“Innovation is change that unlocks new value” By Jamie Notter
The TV show ‘Shark Tank’ gives entrepreneurs an opportunity to sell a business idea to millionaire entrepreneurs in only a few minutes. One day when watching the show I thought ‘why couldn’t we take this idea and add it into the classroom?’ That is when I started brainstorming different ways to use the ‘Shark Tank’ framework to bring in more student ownership into the classroom. I soon realized I have been doing a version of ‘Shark Tank’ in my classroom before Shark Tank was invented!
Each year in my math class, students were put into groups and had to design a theme park. This project lasted all year long and for each standard/skill, they had a different piece to complete. For example, area and perimeter: The students had to mathematically figure out how to best utilize their blueprint to fit the rides and also think about the ‘flow’ of the park etc. For each standard/skill I had a guest speaker that was an expert that came to talk to the class. For example, for the theme park design, I was able to get the designer that helped build Carowinds to come and speak to the students about the flow. At the end of the year, the students had to create a presentation and ‘sell’ their theme park as the best. The judges were each of the guest speakers that came to speak to the class throughout the year. (The students didn’t know that the guest speakers were going to be the judges until the day of.)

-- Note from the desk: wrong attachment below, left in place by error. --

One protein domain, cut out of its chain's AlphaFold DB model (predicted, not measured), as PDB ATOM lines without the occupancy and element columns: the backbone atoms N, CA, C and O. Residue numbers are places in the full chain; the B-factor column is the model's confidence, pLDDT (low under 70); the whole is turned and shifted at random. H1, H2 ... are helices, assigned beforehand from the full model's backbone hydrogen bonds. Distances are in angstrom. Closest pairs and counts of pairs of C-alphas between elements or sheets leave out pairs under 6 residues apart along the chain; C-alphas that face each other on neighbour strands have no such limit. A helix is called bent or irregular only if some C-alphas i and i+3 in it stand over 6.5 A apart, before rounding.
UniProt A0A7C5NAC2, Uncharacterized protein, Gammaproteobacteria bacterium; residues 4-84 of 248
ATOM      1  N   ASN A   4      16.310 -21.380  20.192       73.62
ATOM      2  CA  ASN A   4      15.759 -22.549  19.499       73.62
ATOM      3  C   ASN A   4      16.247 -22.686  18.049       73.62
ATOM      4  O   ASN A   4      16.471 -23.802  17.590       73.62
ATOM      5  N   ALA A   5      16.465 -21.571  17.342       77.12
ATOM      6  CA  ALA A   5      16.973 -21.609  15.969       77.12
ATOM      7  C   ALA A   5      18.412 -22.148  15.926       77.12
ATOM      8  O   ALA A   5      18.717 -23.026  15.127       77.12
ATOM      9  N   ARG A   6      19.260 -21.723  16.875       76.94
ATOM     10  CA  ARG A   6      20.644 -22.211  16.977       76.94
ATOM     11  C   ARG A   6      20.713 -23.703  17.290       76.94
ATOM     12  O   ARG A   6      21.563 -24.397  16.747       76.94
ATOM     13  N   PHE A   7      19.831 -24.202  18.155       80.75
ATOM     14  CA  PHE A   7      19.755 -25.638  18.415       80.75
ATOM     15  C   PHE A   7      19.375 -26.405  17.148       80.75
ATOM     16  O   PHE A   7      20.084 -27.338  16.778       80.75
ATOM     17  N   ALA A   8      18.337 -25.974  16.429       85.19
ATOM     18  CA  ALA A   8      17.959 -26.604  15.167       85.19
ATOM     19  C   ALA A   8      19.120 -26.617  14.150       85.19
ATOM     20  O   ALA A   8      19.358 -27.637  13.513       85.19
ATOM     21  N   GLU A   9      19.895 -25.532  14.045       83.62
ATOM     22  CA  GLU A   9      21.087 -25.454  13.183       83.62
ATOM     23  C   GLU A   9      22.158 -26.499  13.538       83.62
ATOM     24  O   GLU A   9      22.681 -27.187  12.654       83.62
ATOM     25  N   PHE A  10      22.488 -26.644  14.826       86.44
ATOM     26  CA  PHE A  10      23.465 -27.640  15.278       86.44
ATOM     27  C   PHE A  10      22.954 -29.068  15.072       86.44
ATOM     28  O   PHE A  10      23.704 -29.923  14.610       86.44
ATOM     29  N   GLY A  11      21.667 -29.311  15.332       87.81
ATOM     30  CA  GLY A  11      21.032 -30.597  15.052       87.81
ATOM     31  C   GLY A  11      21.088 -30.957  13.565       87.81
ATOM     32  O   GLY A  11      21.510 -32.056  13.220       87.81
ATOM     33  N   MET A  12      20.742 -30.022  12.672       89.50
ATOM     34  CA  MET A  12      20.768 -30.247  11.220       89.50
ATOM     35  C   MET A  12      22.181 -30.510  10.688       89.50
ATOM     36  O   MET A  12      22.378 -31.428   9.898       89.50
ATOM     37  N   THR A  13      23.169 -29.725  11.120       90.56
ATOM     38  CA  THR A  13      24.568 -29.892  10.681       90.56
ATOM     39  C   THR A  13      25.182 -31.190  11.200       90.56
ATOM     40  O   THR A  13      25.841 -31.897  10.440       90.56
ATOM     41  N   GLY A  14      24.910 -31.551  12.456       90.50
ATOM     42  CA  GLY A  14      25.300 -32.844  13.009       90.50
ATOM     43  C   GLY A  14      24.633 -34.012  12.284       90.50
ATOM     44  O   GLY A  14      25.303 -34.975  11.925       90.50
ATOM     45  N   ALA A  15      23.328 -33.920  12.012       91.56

The ‘Shark Tank’ framework marries well with Project/Problem Based Learning (PBL’s) as a way to present their findings/outcomes. It also aligns to many of the Common Core Standards for ELA from K-12 such as listening and speaking. Here are a few other ideas of how to add in the ‘Shark Tank framework into your classroom:
1. Shark Tank: Book Report: The students job is to create a “Shark Tank” sales pitch on a book to the class that they choose to ‘sell’. The idea is that you want to contain enough information about the book that will interest and excite the potential reader without giving away the entire plot – so they will ‘buy’ it (read it). Check out this Shark Tank Book Report.
2. Shark Tank: Prototypes: The students job is to create a “Shark Tank” sales pitch to ‘sell’ their prototype/invention/business.
3. Shark Tank: Periodic Table: The students job is to create a “Shark Tank” sales pitch to ‘sell’ their element as the best.
I would love to hear how you have or will use the ‘Shark Tank’ framework in your classroom to bring in more student ownership. Please share in the comment section.